Symbolic Computation Group

David R. Cheriton School of Computer Science
University of Waterloo, Waterloo, Ontario, Canada

On the Development of Some (hopefully) Fast Algorithms for Solving Polynomial Systems
Eric Schost, Ecole Polytechnique, France
Thursday, January 12, 2006, at U. of Western Ontario.

Abstract:

I will discuss algorithms for solving polynomial systems, some applications which motivated their development (from cryptology), and part of the machinery that runs behind the scenes. Emphasis will be put on two points:

* These high-level applications rely on a set of classical, basic subroutines, such as polynomial multiplication. The importance of these basic algorithms, and of their implementation, cannot be overstated. Don't waste a factor of 2!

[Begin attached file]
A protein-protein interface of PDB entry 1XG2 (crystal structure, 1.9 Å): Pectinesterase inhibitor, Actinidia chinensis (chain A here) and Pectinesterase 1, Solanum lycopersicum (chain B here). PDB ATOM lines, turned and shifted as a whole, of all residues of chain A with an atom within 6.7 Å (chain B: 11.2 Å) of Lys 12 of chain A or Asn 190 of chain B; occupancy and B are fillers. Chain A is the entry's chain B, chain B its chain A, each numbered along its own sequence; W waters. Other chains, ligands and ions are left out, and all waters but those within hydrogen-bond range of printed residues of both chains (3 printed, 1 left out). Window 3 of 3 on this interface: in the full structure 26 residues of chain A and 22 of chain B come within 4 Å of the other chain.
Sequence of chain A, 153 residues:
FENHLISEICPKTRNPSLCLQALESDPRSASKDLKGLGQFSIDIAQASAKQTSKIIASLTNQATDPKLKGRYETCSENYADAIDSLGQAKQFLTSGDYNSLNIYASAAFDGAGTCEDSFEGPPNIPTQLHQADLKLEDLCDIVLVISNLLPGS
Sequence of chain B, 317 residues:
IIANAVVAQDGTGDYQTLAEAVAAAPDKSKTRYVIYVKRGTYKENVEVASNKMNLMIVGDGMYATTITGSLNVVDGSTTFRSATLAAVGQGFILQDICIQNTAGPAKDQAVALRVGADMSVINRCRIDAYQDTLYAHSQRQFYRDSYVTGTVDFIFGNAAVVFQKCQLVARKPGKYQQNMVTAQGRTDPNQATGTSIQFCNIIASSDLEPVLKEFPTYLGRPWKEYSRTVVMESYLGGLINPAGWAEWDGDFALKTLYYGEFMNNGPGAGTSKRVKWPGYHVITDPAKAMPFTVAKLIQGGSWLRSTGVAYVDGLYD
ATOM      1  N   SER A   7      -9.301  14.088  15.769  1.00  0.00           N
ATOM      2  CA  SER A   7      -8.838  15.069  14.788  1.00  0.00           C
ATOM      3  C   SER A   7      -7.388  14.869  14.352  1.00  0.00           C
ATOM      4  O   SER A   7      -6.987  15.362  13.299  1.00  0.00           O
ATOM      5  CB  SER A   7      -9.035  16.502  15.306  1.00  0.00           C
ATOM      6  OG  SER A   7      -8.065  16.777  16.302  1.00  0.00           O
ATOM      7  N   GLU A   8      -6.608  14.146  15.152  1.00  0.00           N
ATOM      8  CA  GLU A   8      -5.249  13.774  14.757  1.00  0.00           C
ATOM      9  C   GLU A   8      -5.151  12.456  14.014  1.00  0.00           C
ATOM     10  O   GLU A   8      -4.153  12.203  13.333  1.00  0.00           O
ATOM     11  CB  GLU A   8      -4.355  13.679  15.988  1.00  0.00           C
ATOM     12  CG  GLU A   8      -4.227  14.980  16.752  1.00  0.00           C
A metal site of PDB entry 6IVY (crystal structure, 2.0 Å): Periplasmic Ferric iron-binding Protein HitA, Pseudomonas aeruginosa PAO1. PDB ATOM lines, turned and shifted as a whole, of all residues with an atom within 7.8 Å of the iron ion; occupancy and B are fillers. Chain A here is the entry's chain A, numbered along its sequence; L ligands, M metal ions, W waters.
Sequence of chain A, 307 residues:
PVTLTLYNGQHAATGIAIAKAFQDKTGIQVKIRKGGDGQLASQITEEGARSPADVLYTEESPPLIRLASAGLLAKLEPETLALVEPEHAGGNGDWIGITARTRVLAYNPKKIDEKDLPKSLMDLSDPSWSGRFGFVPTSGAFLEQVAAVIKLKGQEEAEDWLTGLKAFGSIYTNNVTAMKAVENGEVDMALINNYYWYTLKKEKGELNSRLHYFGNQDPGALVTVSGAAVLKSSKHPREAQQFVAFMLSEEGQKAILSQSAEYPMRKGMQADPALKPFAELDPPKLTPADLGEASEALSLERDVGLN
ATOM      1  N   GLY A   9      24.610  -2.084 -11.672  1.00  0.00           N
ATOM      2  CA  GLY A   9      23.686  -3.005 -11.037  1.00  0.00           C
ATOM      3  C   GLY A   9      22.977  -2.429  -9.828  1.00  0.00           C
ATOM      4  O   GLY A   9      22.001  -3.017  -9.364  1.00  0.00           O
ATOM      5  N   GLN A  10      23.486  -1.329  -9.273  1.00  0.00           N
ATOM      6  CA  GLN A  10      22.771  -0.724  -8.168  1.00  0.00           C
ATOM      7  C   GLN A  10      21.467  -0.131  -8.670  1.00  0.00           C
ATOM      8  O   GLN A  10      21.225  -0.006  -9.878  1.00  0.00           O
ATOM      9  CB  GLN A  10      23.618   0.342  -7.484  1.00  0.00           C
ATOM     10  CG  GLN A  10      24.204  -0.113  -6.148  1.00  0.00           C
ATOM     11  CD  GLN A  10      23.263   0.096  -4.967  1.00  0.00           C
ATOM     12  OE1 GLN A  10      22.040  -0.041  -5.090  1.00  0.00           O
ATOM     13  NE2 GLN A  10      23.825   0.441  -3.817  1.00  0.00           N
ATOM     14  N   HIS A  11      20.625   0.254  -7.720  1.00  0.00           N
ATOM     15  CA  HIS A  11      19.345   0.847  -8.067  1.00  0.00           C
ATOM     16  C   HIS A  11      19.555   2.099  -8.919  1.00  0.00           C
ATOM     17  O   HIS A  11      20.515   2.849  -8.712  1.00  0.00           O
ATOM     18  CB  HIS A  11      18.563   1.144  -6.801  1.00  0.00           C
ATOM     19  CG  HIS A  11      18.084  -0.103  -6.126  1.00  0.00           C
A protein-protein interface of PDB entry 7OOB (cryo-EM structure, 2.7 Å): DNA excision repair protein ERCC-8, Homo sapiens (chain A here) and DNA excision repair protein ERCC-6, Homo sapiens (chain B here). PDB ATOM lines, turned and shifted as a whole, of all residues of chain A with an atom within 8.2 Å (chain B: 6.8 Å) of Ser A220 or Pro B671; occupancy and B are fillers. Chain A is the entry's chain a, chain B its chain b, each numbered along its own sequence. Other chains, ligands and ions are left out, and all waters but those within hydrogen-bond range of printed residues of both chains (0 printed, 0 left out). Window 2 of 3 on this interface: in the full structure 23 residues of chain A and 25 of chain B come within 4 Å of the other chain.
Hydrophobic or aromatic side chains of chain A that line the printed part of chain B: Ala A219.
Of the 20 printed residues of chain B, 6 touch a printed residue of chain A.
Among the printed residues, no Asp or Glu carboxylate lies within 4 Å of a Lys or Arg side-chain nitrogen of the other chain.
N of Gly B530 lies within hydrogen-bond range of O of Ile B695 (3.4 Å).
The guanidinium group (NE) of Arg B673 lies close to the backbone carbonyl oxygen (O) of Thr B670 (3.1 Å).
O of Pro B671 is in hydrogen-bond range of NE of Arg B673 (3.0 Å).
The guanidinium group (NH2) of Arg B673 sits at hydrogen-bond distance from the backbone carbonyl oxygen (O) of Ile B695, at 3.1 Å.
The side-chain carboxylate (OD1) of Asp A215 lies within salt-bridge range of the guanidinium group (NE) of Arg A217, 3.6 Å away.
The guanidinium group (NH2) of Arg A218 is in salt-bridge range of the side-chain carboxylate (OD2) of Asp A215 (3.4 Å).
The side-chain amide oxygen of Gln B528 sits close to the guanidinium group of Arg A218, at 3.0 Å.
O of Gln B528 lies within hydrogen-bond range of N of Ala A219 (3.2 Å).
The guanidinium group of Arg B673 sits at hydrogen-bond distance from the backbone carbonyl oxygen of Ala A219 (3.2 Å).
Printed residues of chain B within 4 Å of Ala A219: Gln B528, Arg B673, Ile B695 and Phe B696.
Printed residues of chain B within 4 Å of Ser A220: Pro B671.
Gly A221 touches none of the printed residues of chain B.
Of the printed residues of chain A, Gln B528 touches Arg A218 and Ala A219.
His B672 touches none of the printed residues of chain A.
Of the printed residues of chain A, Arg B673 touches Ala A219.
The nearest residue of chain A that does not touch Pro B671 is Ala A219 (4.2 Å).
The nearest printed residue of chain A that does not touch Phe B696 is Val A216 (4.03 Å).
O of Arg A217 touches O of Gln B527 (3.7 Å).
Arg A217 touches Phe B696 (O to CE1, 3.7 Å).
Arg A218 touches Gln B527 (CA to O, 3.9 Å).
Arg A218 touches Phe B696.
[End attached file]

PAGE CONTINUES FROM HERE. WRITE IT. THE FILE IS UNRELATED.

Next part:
* Polynomial system solving relates to objects of geometric nature. Hence, geometry should be used as a guideline to design and analyze such algorithms.

The talk aims at giving an outlook of how this circle of ideas is evolving,and of what future development may be expected.

 

Last modified on Sunday, 04 November 2012, at 20:42 hours.